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The Addict

Updated: May 1

Signs to watch for in your loved ones (or yourself):

1. Be aware of their triggers.


2. Avoid situations that may lead to relapse.


3. Monitor their behavior for signs of relapse.


4. Encourage them to seek professional help.


5. Avoid enabling their addiction by not providing money or resources that could be used to purchase drugs or alcohol.


6. Be aware of their mental health and look out for signs of depression or anxiety.


7. Be aware of their physical health and look out for signs of malnutrition or dehydration.


8. Be aware of their social environment and look out for signs of isolation or withdrawal.


9. Be aware of their financial situation and look out for signs of overspending or debt.


10. Be aware of their legal situation and look out for signs of criminal activity.


11. Beware of boredom. Try and stay active, be honest with yourself and your loved ones. It is the only thing that will assure that you can hold yourself accountable. Boredom is one of the biggest causes of a relapse.

 

For more information about dealing with drug addiction in family members, check out our other blog post,

 

Drug addiction is a complex issue with multiple contributing factors. People use drugs for a variety of reasons, including to cope with stress, to escape reality, to feel more social, and to achieve a sense of euphoria. Unfortunately, many people experience an inability to stop using drugs despite the negative consequences. This often leads to relapse, a return to drug use after an initial period of abstinence.


"There are lines you tell yourself you will never cross. You will still be promising yourself this as the line gets so far behind you that you can't even see it anymore."


One of the most common reasons people relapse is boredom. People who are used to being high all the time may find that they are unable to enjoy activities they used to enjoy because they are not under the influence of drugs. This can lead to a sense of restlessness and dissatisfaction, which may then lead to a relapse. The addict may also experience physical cravings which can be difficult to ignore.


The way an addict thinks throughout the day can also contribute to relapse. An addict's focus may be constantly on drugs, including thoughts of how to get money to purchase drugs and worrying about going into withdrawal. This constant focus can make it difficult to stay sober, as the addict is constantly thinking about drugs and how to obtain them.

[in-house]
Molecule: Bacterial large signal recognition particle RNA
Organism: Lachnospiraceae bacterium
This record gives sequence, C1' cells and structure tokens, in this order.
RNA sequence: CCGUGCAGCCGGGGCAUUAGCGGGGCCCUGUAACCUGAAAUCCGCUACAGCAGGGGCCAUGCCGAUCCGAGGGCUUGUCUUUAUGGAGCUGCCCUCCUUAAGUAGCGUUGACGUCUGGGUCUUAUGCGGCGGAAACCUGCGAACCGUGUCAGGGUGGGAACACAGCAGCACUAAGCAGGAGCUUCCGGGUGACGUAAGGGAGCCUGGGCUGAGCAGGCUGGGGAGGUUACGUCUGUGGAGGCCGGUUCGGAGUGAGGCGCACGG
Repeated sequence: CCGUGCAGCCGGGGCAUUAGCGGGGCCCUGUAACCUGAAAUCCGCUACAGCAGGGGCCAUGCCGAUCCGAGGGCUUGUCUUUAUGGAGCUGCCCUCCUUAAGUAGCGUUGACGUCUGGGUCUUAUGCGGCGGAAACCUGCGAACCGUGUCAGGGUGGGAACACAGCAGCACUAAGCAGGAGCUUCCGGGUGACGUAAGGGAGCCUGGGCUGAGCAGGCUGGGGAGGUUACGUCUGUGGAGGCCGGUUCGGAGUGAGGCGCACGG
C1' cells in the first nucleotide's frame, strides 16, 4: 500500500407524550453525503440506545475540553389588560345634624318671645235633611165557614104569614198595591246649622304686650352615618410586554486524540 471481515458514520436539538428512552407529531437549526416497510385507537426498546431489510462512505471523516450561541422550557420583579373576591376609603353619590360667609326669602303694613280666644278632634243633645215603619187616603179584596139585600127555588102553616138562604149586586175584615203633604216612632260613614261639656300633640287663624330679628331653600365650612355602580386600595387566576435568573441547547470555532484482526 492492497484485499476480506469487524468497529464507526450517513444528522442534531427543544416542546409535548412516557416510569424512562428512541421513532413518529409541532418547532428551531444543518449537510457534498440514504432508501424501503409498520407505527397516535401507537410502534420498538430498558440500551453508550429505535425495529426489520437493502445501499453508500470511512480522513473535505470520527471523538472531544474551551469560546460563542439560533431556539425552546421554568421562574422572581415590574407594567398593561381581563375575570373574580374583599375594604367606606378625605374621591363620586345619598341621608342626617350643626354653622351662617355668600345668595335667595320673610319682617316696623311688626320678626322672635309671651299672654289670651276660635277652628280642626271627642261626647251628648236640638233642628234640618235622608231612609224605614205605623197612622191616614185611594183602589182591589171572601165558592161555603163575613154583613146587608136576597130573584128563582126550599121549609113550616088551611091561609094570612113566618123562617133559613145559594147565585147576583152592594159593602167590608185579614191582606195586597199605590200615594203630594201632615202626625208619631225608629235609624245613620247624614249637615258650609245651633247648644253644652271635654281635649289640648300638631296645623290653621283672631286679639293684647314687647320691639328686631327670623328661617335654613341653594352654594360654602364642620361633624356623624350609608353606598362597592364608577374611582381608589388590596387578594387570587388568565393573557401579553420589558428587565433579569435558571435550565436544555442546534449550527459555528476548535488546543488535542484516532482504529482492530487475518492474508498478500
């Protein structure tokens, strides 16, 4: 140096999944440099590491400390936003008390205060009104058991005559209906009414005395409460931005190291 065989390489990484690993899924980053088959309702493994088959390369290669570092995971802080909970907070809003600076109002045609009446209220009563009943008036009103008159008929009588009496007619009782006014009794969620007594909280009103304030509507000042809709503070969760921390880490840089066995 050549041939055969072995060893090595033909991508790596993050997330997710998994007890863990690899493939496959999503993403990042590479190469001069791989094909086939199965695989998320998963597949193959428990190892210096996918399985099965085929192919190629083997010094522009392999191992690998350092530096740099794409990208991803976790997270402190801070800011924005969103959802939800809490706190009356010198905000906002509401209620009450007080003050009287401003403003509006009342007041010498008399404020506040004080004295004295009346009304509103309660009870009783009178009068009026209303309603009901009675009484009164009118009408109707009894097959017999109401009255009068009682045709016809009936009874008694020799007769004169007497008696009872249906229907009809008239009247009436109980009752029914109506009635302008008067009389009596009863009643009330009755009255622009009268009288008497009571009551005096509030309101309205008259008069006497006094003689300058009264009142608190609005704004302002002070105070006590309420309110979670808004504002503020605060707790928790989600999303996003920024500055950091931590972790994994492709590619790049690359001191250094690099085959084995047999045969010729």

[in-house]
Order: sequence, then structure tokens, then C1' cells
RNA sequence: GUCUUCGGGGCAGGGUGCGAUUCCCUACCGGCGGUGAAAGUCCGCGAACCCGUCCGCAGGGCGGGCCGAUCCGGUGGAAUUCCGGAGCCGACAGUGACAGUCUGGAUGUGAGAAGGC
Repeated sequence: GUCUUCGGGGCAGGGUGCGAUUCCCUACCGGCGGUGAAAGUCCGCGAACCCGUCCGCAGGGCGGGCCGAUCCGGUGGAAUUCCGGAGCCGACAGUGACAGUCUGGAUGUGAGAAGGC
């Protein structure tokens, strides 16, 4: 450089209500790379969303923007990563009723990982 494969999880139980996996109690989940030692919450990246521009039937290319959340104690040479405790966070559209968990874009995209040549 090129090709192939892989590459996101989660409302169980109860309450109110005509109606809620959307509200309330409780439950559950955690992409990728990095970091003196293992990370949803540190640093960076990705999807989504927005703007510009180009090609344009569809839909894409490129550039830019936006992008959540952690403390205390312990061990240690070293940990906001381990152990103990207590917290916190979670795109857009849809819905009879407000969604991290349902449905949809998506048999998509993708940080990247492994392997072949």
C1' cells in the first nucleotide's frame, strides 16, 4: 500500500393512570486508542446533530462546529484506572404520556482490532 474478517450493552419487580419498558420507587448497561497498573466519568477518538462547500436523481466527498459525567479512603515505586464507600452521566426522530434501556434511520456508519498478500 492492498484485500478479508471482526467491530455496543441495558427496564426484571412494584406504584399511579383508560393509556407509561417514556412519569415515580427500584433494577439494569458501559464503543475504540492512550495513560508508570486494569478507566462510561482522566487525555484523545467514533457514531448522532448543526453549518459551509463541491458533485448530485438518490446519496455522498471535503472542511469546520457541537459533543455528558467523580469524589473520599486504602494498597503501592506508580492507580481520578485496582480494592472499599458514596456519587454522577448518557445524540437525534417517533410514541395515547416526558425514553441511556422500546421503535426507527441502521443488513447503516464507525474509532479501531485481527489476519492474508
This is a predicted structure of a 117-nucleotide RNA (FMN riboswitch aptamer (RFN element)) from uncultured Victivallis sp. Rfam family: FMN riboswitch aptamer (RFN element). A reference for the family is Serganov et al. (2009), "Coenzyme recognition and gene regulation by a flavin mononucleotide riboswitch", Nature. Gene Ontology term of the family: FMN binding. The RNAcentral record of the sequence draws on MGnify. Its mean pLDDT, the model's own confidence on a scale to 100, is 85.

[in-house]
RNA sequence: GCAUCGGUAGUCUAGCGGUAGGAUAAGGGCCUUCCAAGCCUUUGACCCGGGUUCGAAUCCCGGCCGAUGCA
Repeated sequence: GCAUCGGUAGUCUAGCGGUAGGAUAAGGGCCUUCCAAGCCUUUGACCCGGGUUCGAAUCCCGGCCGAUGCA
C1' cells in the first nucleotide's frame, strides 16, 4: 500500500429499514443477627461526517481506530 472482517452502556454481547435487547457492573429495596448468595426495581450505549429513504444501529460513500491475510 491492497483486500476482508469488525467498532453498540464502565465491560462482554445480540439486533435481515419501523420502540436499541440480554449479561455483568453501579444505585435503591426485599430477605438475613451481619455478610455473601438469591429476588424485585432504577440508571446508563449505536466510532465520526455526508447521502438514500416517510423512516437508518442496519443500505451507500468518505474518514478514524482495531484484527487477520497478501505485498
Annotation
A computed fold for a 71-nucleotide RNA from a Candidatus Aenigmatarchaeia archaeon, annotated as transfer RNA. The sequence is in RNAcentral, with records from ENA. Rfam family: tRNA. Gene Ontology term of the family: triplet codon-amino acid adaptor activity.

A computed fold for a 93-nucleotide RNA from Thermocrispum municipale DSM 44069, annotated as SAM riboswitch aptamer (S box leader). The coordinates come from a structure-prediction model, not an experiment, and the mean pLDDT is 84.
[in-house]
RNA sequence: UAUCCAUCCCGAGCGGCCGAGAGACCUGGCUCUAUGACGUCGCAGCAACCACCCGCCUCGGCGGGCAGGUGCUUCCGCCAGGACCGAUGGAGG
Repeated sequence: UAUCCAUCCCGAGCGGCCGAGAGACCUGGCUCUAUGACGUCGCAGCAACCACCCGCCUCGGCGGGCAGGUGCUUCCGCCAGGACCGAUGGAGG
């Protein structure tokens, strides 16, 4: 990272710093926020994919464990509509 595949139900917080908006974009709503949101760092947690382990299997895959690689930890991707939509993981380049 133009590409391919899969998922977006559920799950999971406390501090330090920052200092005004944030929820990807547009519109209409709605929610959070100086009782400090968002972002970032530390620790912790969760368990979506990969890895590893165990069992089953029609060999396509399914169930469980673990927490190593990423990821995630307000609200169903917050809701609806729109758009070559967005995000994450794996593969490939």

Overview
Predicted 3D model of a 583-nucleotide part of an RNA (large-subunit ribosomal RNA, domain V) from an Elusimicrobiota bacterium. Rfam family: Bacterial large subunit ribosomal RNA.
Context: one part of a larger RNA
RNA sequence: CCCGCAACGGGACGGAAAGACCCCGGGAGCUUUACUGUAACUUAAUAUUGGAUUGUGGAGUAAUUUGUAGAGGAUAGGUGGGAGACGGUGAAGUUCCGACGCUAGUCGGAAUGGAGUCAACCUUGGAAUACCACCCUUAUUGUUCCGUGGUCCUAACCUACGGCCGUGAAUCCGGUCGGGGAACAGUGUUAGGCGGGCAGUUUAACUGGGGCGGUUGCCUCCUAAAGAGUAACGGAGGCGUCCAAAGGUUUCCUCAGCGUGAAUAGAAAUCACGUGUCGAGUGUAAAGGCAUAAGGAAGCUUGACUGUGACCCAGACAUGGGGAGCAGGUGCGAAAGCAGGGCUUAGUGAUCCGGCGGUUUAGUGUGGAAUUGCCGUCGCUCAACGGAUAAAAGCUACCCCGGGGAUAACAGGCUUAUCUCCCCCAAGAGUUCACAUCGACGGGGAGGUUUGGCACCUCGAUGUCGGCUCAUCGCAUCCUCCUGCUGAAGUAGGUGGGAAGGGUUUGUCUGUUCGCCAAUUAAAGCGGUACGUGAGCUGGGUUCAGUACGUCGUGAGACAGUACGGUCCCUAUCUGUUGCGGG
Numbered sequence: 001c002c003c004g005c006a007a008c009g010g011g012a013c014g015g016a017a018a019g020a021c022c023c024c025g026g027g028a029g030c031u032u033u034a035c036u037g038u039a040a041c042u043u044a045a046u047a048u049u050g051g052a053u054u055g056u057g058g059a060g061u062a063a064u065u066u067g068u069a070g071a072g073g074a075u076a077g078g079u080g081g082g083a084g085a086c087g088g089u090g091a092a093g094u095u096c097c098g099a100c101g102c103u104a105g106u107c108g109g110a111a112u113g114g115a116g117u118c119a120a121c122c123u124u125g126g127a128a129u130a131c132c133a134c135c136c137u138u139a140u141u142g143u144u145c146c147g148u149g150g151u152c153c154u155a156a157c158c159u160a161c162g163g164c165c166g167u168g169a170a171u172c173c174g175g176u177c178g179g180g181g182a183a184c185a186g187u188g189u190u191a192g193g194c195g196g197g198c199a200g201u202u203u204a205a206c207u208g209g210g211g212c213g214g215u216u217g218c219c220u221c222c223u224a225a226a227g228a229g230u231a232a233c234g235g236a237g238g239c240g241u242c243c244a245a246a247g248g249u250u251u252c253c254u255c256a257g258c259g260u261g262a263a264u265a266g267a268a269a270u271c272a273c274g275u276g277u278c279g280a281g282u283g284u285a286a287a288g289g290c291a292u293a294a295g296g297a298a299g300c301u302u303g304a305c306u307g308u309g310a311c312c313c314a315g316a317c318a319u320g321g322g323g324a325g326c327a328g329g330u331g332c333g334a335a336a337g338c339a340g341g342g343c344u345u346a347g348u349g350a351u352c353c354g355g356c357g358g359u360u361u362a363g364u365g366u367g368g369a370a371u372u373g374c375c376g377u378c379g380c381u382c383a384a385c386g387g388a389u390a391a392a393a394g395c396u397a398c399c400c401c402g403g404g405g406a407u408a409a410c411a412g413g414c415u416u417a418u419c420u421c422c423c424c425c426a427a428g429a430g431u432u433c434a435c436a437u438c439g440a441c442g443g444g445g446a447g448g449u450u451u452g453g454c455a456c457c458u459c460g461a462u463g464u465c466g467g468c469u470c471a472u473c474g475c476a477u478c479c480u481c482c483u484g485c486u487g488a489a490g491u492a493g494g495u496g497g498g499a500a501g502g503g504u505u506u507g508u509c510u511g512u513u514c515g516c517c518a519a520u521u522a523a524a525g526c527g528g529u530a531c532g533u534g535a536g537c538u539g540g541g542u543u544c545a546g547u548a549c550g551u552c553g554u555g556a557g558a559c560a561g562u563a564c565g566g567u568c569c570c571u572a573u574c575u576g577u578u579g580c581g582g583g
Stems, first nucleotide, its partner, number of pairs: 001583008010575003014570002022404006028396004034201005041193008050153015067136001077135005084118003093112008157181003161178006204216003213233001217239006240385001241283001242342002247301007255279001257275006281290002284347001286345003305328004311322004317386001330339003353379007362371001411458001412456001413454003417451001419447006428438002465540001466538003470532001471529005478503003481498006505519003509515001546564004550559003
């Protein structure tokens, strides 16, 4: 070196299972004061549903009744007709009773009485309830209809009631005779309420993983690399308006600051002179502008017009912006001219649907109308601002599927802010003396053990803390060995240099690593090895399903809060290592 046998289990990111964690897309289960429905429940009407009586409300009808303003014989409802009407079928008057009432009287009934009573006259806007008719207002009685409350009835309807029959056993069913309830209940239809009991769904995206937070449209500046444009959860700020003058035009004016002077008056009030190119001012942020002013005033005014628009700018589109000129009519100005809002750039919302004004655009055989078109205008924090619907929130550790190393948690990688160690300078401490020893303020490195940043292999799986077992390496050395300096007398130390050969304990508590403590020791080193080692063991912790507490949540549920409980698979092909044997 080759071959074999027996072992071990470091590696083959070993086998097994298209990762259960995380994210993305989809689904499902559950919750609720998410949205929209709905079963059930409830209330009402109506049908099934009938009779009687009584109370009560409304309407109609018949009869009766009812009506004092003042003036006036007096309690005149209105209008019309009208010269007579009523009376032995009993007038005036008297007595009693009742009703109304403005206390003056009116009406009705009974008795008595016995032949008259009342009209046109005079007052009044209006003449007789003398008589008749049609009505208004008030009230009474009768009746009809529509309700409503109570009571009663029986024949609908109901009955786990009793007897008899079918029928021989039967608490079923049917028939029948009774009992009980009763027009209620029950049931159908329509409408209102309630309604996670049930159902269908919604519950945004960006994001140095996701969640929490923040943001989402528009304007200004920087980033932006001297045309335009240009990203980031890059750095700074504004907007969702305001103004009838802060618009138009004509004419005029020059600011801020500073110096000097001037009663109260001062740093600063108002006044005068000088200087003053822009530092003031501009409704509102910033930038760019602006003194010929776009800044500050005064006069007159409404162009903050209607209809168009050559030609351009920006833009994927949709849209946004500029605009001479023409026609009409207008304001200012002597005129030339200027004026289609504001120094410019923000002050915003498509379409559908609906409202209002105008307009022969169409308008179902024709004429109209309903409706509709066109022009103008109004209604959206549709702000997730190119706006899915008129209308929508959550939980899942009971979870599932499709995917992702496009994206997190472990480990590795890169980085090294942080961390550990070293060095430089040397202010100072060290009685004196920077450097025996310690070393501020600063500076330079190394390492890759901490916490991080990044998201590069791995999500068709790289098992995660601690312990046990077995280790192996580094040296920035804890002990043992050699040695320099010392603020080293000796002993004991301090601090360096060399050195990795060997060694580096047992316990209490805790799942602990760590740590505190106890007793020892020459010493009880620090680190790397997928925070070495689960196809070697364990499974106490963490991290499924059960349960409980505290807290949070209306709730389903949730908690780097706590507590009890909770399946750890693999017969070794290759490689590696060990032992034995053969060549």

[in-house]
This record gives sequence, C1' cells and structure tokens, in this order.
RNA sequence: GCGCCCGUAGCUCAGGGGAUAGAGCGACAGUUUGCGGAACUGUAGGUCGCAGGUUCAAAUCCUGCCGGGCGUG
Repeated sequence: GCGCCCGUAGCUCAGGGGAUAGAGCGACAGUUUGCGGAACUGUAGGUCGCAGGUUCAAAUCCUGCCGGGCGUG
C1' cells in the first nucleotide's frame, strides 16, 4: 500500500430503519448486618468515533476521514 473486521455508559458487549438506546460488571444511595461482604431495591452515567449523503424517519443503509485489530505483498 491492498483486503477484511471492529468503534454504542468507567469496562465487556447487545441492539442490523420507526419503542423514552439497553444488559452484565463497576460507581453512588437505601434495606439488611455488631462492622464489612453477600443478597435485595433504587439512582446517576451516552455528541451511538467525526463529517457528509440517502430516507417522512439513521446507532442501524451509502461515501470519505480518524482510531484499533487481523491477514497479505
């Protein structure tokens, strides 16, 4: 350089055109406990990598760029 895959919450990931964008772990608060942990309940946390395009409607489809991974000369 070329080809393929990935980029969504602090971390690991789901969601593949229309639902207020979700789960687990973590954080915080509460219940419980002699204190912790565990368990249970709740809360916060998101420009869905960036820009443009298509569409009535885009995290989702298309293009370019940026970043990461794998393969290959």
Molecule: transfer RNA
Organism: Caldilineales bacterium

Another factor that can contribute to relapse is the presence of a codependent relationship. In a codependent relationship, one person enables and supports the other person's addiction. The codependent person may put their entire life into supporting the addict, which can lead to a situation in which the codependent person is constantly feeling the same emotions as the addict. This can create a situation in which the codependent person is constantly feeling the same urge to use drugs as the addict and may even use themselves.


"One is too many and a thousand is never enough."


In order to stay sober, it is important for an addict to have a strong support system and to develop healthy coping strategies. It is also important to focus on the positive aspects of life and to find activities that can replace drug use. One of the most effective strategies is to take life “one day at a time.” This allows the addict to focus on the present and to not worry about the future. It is also important to practice self-care and to find activities that bring joy, such as hobbies or time spent with family and friends.


"There are no bonds stronger than an addict and his addiction."


Drug addiction is a complex issue with multiple contributing factors. It is important to understand the various reasons that people use drugs and to be aware of the potential for relapse. It is also important to be mindful of the factors that can contribute to relapse, such as boredom, the way an addict thinks throughout the day and codependent relationships. In order to stay sober, it is important for an addict to have a strong support system and to develop healthy coping strategies, such as focusing on the present and engaging in activities that bring joy.

 

What Addiction Looks Like?


Addiction can be an insidious and debilitating disease. It affects those in its grasp by ravaging both physical and mental health, and offering no easy escape from its clutches. Someone who is beginning to develop an addiction may display subtle changes in behavior before progressing to more severe symptoms further down the line.